Hundreds strip off for the second annual Sydney Skinny

Brave folk gather in the nude for the second annual Sydney Skinny to promote body image.
Brave folk gather in the nude for the second annual Sydney Skinny to promote body image. William West

HUNDREDS of people stripped off on Sunday to take part in the second annual Sydney Skinny in an attempt to break the world record for the largest nude ocean swim.

Over 700 people took part in last year's inaugural swim, which aims to promote a positive body image.

Held at Cobblers Beach, Middle Head, in Sydney Harbour National Park, the event sees participants swimming 900m amid the waters of Middle Head. There is also a 300m nudie novice swim.

As well as promoting "greater self-acceptance", the ticketed event also raises money for Australia's National Parks and Wildlife Projects.

Starting at 9am, participants set off in quarter-hourly waves, before celebrating their achievements in the site's festival area.

Creator Nigel Marsh said that people use the Sydney Skinny "to throw aside concerns of body image, to connect with nature and celebrate living with more courage and kindness".

Writing on the event's Facebook page after the swim, Andrew Gee said: "Did everyone enjoy today? Was such a great event. Thank you to all those who took time to organise it - see you next year!"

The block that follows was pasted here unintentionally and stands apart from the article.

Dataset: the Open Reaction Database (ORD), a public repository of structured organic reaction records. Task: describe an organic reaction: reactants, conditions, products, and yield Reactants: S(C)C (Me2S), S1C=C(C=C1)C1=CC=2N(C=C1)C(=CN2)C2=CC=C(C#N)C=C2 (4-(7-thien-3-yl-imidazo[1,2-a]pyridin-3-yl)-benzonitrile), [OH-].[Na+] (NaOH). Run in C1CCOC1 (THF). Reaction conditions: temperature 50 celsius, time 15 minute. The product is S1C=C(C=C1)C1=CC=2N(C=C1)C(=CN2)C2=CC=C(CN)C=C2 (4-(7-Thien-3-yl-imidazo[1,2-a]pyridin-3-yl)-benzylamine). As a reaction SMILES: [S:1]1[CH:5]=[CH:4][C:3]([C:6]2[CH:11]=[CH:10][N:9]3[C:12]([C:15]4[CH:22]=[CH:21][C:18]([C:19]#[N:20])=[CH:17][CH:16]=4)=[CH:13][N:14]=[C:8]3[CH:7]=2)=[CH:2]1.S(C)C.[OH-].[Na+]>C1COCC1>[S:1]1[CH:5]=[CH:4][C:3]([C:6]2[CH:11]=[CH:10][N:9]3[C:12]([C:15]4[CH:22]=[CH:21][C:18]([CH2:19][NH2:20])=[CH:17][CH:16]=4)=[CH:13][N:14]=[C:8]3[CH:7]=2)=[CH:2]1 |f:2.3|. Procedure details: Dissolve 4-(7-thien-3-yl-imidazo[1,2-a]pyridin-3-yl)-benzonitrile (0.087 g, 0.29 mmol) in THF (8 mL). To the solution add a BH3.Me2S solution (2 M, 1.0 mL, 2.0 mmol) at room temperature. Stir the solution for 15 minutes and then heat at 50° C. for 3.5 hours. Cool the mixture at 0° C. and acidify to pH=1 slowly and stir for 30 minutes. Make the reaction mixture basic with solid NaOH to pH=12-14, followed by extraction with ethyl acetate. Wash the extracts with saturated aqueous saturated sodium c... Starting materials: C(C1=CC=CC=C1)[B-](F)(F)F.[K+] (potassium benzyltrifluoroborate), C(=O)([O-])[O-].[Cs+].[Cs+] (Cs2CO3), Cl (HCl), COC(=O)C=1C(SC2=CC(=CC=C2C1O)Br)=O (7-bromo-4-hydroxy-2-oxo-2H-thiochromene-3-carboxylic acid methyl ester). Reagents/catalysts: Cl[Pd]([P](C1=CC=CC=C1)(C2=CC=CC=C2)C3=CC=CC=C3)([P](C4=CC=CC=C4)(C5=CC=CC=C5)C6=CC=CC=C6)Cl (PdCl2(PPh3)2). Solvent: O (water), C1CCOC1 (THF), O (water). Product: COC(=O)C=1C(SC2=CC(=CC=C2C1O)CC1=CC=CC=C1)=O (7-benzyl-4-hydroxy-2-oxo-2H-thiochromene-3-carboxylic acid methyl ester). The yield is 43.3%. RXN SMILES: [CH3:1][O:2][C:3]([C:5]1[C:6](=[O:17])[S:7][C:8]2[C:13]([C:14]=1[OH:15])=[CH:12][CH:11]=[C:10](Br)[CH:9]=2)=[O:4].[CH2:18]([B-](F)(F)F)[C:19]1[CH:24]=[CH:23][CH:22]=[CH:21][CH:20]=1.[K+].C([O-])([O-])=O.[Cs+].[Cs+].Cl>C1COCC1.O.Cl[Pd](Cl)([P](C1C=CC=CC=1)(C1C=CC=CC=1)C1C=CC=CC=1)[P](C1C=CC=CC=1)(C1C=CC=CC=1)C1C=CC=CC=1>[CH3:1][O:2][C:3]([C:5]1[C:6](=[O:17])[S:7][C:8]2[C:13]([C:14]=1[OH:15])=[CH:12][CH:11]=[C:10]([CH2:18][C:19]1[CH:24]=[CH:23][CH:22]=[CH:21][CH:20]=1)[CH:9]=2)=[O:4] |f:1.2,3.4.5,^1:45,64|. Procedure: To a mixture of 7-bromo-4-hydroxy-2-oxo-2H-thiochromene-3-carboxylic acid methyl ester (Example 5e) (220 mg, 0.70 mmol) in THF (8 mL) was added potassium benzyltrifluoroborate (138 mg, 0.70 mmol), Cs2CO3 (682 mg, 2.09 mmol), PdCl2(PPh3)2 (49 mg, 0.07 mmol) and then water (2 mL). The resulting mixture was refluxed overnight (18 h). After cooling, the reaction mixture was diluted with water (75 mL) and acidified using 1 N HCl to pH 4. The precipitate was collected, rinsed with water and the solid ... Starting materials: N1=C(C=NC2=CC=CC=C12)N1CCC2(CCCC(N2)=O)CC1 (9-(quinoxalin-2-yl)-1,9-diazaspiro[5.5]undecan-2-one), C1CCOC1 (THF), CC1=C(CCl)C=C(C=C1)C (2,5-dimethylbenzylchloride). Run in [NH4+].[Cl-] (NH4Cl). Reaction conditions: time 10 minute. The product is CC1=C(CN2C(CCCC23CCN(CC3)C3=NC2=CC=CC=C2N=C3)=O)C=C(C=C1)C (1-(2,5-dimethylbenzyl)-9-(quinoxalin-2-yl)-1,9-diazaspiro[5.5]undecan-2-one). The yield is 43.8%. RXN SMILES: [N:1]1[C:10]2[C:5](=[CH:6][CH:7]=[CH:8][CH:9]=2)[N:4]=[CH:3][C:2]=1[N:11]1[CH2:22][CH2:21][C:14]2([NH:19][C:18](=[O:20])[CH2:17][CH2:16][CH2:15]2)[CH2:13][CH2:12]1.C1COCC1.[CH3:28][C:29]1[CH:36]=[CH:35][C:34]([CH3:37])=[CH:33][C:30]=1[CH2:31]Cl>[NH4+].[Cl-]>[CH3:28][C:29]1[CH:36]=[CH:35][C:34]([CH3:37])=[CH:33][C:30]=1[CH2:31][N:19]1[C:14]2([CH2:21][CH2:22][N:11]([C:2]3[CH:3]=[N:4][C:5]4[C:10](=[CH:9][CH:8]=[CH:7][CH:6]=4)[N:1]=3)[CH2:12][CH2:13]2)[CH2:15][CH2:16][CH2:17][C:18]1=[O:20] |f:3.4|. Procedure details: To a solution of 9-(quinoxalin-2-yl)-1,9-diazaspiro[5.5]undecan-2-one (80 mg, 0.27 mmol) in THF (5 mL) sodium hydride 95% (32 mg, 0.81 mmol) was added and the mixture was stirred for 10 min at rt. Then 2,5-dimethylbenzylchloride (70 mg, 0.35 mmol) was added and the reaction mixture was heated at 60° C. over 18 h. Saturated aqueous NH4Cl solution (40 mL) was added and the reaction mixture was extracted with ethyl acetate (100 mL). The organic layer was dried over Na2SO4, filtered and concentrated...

And Karuna Elliot added: "Such an amazingly fun and well organised event. Thank you to all behind the scenes and those making it smooth today.

"MoMo and I had a REALLY enjoyable swim and fun nudie festivities. We are looking forward to next year already."

Topics:  editors picks national parks and wildlife nude world record

Stay Connected

Update your news preferences and get the latest news delivered to your inbox.

Taking a national stand

NO WAY: Students from Year 8 created 'No Way' bullying posters to show bullying has no place at Emerald State High school.

Local high school raises awareness against bullying.

Inland Port announced

ECONOMIC BOOST: Federal Member for Flynn Ken O'Dowd makes the funding announcement at the Central Highlands Development Corporation's Economic Futures Forum on Monday.

Ken O'Dowd announced federal funding for two major projects.

Council legal battle win

Court, Justice, Law, Courthouse, Brisbane Supreme Court, Queensland Court of Appeal, Brisbane District Court (File)

Local council allowed to appeal $852k damages for error.

Local Partners